They were all tough!

The one that sticks in my mind the most was a ride I had at Bathurst in April 1968. It really frightened me! I was racing down Conrod Straight at 100 miles an hour, and my back tyre went flat. I was trying to pull over, and the other blokes were whistling past at 100/110 miles an hour. It was pretty hairy. But I survived!

I was able to get back out on the track once we fixed the tyre – I think I came about 30th out of 60. I was more of a dirt bike racer than a road bike racer, but it was good experience.

We’ve had some wet races at the circuit over the years – sometimes there was so much mud, you couldn’t see though your goggles!

The Club’s been going for a long time now. What do you think’s kept it going all this time?

Last time I went down to the circuit to visit, it was great to see all the little kids down there on their bikes – I think their helmets were almost bigger than some of the bikes!

I think it’s great it’s still going – and it’s great that all these young ones are learning to ride a bike. I’ve always said that before people get their car licence, they should get their motorbike licence first. Riding a bike teaches you to look around you everywhere, and it makes you more aware.

Through the years there have been some really good riders come through the club or race at the circuit – like Troy Bayliss (Superbike champ) and Herbie Jefferson (an Australian title holder); John Rumford from Cessnock was a good rider; Mick Turner; Jack (John) Davies from Wallsend … there are too many to remember!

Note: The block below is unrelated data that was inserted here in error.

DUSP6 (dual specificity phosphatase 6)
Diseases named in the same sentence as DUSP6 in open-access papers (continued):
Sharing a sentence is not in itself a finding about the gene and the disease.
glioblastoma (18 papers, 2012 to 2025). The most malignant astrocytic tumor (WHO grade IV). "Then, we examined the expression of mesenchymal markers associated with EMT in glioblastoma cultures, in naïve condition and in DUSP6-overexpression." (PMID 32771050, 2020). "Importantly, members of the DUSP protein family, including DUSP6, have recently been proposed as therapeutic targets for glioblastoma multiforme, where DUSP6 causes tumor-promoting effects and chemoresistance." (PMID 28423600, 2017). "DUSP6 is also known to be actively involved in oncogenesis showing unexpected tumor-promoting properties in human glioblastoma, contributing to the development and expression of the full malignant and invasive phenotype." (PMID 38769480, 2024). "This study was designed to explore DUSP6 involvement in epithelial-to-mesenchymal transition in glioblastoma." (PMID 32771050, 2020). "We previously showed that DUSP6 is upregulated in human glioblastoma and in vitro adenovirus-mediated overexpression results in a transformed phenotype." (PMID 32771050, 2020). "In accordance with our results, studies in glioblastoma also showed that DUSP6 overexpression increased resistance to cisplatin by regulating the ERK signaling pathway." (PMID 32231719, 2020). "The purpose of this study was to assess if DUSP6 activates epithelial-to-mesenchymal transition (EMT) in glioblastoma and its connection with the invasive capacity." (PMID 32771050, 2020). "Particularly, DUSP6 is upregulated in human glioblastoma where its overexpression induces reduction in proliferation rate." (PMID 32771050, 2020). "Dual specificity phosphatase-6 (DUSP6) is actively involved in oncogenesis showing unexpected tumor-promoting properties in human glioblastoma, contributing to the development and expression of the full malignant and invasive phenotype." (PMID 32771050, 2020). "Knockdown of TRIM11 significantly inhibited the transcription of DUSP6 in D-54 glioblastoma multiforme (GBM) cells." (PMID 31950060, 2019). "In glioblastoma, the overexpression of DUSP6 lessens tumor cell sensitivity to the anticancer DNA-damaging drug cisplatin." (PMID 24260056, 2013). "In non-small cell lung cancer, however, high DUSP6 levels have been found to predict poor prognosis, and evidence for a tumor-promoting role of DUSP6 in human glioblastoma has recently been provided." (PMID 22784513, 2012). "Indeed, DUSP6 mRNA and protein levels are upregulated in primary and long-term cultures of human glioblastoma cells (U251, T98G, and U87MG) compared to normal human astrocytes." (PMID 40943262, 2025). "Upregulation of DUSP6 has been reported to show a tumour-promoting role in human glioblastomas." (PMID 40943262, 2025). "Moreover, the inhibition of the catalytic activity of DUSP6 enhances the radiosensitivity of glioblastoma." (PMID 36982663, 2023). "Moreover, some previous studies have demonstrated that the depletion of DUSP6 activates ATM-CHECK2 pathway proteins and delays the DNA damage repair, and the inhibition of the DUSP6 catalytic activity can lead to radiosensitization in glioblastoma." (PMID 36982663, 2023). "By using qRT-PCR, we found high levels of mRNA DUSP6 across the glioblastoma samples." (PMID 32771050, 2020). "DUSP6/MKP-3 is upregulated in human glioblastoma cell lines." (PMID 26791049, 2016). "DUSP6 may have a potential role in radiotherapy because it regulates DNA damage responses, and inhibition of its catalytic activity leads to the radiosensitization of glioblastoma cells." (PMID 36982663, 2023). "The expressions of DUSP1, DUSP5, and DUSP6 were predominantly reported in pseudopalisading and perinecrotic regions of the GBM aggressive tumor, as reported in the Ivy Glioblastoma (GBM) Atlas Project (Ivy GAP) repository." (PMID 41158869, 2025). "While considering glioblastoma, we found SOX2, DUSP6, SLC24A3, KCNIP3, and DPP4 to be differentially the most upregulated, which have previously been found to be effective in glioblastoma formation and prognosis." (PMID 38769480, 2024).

Some of the clubs that used to visit the circuit were Wiley Park, Willoughby, Gosford, Penrith, Fairfield, Cessnock, Aberdeen, Maitland, Lake Macquarie, Wallsend, Ipswich, Manly, Western Suburbs, Canberra and Lake United.

Do a lot of professional riders get their start on dirt tracks?

Yeah. Troy [Bayliss] did, Casey Stoner did, Mick Doohan … a lot of them start on dirt tracks.

From all the years you actively raced at the Club, what’s the best memory for you?

The friendships. It would’ve been just like playing footy, I suppose … we had the Taree crew, but we’d travel away and meet up with the same blokes from all the other clubs. You know … there’s one bloke who stills owes me 5 quid from those days – I’d forgotten about that!

Some people had money and could buy the best machinery, but if you didn’t have the money you did what you could with what you had. Just because you had the best machinery didn’t make you the quickest!

So, you’d encourage all the young ones these days to get out and ride?

Oh yeah. It’s not as dangerous as most people might think. I raced from ’52 to almost 1980, and I only ever had one prang, and I broke my leg.

Back in my day, we’d race with thongs and shorts, but these days it’s really controlled. There are people on every corner to make sure riders don’t fall off, and all the riders wear protective gear too.

The kids love it – you should see the grins on their faces when they get off the bikes!

Thanks Bob. 

For all motorcycle fans, the Taree Motorcycle Club will be hosting a special event organised by three times World Superbike Champ Troy Bayliss at their circuit on Old Bar Road on Saturday 19 January. For more information, please see our What’s On page.
This interview was found in issue 71 of Manning Great Lakes Focus